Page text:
imageDavid B Marshall continues his look at De Wesselow’s book by dissecting Chapter 2. Here is tempting morsel:

When life gives you lemons, make lemonaide. Some of the strongest arguments for the truth of Christianity are often quarried from anti-Christian arguments. This book may prove a gold mine.

And there is this:

At the end of the chapter, Thomas even uses a word beloved of the skeptical community (see, for instance, Stephen Law’s attempt to extend Hume’s argument against miracles, and my response): "extraordinary." The usual soundbite is, "Extraordinary claims require extraordinary evidence." DW notes that two great mysteries seem to touch at this one small patch of time and space: what happened to Jesus after he died, and where this mysterious shroud came from:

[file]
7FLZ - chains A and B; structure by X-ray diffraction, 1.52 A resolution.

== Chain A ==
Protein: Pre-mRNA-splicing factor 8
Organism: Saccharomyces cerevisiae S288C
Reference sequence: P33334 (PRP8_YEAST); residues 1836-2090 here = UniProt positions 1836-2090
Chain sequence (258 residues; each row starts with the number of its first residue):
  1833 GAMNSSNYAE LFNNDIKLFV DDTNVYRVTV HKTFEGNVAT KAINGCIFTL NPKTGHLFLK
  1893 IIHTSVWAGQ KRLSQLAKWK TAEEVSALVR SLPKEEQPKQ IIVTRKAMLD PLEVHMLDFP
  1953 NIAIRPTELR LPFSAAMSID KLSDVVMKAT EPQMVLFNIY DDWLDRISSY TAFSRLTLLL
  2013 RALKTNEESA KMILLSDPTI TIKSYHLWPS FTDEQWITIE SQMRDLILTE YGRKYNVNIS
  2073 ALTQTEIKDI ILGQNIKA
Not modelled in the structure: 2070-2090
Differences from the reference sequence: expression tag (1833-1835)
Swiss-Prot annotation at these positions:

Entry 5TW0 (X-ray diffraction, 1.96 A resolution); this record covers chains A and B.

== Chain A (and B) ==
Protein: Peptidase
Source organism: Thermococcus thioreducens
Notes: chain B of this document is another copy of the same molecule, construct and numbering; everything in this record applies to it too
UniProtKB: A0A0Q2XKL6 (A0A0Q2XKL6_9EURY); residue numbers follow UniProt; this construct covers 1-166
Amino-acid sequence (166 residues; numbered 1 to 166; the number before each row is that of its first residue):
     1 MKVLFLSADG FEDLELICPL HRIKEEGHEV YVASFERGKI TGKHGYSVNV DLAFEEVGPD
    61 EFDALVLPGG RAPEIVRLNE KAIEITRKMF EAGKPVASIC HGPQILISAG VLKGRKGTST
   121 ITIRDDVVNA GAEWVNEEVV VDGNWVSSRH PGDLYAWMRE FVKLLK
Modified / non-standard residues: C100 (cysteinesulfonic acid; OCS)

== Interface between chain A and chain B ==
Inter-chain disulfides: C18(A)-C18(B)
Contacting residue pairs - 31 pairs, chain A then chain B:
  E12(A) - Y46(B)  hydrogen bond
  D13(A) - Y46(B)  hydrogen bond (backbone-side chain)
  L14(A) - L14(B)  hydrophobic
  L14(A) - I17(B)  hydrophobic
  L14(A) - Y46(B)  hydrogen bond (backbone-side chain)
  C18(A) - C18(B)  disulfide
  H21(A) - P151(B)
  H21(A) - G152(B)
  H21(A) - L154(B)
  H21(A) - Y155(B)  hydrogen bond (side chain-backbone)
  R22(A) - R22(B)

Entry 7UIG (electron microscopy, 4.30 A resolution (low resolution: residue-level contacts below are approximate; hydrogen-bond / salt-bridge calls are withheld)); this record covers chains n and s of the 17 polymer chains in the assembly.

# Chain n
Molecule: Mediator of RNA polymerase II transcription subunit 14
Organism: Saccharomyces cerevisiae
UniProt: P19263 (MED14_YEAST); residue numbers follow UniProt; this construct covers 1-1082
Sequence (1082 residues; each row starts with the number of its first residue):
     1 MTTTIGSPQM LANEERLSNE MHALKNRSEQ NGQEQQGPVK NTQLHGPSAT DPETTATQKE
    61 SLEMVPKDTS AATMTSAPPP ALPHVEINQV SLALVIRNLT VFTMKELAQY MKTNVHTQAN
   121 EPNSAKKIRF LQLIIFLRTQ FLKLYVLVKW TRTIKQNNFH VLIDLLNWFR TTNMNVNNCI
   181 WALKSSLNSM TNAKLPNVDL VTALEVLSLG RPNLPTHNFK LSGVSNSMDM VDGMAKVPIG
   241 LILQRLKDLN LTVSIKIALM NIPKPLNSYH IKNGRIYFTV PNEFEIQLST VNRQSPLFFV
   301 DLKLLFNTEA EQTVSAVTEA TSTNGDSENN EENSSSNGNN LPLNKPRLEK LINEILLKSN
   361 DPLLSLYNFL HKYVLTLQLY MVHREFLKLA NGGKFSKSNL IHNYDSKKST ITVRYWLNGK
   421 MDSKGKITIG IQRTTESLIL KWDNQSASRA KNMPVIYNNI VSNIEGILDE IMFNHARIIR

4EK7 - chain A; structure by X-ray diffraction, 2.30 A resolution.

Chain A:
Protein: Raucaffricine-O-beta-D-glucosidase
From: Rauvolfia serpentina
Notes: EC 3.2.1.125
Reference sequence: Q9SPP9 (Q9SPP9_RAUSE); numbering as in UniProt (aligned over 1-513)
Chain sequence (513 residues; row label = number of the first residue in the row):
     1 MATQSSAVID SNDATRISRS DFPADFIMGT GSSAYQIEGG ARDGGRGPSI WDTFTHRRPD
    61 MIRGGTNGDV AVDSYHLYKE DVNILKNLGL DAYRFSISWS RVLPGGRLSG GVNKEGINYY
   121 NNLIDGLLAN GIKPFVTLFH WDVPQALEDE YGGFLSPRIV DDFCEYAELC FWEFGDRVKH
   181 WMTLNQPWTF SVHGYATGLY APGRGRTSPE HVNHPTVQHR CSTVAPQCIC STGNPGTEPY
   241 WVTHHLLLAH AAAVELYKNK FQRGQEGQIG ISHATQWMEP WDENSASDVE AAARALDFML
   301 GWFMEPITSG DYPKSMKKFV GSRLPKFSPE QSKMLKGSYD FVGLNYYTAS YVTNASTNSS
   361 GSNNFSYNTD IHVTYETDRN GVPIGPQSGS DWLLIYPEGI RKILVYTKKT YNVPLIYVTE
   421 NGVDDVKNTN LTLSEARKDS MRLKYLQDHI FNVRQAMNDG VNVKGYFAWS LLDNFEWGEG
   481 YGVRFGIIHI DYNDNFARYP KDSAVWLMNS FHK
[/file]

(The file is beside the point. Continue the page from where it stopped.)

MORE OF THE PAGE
How could two such grand enigmas resulting from the very same burial be unconnected? Surely, an extraordinary imprint on Jesus’ burial cloth would imply something extraordinary having happened to his body. (27)

As a skeptical art historian, apparently an atheist, DW points at that hotly-contested ground and renders the point emphatic and explicit:

The Shroud is extraordinary evidence. The stories about Jesus’ resurrection are equally extraordinary. So what is the connection?